Financial warningsIn today's troubled economy, it's tough...

MINDING YOUR BUSINESS

August 26, 1991

Financial warnings

In today's troubled economy, it's tough to avoid financial problems. But by following these guidelines, you may be able to head off problems before they get too serious. It may mean the difference between being stiffed by an insolvent customer -- or avoiding bankruptcy court yourself.

Here are some warning signs for debtors:

* You are using withholding taxes to pay your bills. Big mistake: Your debts to suppliers may be wiped out in a bankruptcy. The taxes you're now using to cover those debts will still have to be paid.

* You need to collect 100 percent on next month's receivables to keep operating. There is no way you will get every cent you are owed, so you will wind up farther behind.

* Creditors are calling by the minute. You're juggling; you pay whatever you must to get people off your back.

* Suppliers are cutting off credit and demanding cash on delivery.

* You do not let yourself even think about filing for bankruptcy because you don't have the money to pay attorney's fees.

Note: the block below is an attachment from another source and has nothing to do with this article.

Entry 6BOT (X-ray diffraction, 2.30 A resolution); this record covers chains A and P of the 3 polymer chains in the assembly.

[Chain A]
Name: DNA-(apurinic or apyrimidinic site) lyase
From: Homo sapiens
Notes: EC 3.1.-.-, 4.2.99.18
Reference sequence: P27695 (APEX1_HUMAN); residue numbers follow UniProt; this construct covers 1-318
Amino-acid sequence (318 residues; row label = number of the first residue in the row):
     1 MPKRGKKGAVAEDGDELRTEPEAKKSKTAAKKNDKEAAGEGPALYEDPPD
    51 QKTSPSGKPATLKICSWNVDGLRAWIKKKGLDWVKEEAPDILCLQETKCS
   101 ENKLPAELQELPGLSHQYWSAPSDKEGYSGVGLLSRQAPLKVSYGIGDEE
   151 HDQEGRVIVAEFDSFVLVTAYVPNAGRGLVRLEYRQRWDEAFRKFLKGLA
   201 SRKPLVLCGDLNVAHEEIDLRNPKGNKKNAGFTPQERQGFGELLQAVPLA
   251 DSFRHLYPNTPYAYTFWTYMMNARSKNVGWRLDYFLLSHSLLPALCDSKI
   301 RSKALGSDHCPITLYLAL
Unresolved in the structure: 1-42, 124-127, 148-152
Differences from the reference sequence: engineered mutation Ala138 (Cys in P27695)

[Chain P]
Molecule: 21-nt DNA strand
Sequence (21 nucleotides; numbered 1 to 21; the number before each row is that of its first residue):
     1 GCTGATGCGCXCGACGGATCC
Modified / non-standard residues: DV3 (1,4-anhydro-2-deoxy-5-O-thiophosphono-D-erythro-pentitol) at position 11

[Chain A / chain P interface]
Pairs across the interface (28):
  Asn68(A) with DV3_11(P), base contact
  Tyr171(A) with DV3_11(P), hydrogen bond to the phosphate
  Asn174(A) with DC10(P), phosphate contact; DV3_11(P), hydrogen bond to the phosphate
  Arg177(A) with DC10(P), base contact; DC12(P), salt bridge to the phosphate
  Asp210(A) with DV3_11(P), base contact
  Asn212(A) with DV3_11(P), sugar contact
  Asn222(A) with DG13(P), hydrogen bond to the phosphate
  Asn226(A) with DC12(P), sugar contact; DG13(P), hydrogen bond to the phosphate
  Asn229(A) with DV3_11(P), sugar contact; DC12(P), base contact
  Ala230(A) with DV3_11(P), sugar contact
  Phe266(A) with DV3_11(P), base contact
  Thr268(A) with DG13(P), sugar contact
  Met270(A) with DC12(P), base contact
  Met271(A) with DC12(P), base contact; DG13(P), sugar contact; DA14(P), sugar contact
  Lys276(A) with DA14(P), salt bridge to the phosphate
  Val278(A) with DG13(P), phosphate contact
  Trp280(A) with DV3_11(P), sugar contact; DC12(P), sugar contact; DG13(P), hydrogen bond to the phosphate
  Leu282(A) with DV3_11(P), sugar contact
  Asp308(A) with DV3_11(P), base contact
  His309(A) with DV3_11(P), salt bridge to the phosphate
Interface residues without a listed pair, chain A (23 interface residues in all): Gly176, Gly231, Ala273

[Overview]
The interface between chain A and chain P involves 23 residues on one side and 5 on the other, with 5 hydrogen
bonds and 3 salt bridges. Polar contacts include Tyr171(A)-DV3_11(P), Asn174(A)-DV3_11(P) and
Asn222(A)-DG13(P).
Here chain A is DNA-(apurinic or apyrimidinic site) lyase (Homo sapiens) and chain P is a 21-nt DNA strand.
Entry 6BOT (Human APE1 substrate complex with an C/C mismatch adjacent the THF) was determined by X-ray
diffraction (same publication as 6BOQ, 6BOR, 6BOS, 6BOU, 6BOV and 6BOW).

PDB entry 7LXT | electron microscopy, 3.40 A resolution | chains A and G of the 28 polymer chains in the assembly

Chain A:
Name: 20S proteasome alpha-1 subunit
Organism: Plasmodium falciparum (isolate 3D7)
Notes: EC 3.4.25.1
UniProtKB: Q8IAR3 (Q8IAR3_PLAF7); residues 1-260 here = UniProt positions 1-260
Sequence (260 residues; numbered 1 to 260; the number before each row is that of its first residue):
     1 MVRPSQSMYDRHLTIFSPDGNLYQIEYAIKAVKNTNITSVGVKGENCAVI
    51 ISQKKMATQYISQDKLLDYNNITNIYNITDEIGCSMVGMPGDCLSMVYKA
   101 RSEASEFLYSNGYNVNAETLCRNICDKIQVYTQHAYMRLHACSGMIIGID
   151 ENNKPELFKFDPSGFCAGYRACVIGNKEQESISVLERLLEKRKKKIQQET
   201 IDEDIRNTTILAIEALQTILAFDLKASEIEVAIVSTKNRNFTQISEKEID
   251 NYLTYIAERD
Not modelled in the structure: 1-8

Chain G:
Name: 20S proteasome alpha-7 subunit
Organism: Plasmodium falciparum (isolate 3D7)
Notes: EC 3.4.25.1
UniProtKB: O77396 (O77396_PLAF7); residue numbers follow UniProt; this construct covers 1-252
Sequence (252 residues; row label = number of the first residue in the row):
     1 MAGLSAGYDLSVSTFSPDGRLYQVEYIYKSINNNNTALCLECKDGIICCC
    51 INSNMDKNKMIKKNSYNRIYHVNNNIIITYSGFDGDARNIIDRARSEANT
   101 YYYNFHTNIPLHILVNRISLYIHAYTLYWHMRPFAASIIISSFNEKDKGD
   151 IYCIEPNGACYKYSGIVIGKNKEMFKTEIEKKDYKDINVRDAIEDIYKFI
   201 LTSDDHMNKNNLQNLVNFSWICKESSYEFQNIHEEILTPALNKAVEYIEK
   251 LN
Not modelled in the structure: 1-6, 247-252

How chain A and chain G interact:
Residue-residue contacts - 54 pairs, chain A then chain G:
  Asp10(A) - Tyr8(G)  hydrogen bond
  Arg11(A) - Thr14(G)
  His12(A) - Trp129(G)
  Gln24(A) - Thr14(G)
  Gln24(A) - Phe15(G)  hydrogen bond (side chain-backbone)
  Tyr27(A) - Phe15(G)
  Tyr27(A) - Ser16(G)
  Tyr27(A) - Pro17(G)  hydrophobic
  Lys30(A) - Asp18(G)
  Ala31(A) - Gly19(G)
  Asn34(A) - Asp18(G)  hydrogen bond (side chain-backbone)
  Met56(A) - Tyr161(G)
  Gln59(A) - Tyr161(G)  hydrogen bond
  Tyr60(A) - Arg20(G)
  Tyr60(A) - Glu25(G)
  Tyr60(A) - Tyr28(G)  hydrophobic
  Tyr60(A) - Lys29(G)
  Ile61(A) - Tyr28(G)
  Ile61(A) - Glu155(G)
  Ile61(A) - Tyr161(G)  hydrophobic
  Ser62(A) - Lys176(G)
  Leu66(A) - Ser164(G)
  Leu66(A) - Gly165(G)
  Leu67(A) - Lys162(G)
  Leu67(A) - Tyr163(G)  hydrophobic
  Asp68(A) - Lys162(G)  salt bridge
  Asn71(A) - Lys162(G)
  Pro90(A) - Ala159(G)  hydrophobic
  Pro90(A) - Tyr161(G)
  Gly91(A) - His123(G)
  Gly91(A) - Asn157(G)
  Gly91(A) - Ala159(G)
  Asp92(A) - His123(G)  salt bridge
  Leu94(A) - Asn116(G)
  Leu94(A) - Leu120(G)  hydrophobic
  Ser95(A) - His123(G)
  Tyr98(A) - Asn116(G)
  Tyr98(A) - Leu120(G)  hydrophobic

Here are some warning signs for creditors:

* The bill (or the delivery) is long past due. You hear excuses and pleas for further extensions.

* The bill is only partly paid on an account that used to give payment in full. Minuscule payments dribble in erratically.

* The management of a small company changes. Your billing and credit arrangements with that company were handshake agreements with the manager who is now gone.

Job-sharing option

Job-sharing programs are increasing.

A study done this year by Illinois-based Hewitt Associates found 28 percent of 412 firms queried have job-sharing; 32 percent more say they would consider the arrangement.

"In the past two decades, job sharing has been slowly increasing, and one reason for that is it really doesn't cost companies more money to implement," said Suzanne Smith, who co-authored with Barney Olmsted "The Job Sharing Handbook" (Ten Speed Press, $7.95). "Job sharing also makes sense if you have a job with hours that can be split down the middle -- although it doesn't have to work that way -- and if you have two qualified people who are able to work well together."

A key question is what happens to benefits. "Most job sharers come under the firm's part-time arrangements for employees who work 20 to 29 hours," said Linda Foster, family resource specialist at Hewitt, an employee-benefits consulting firm.

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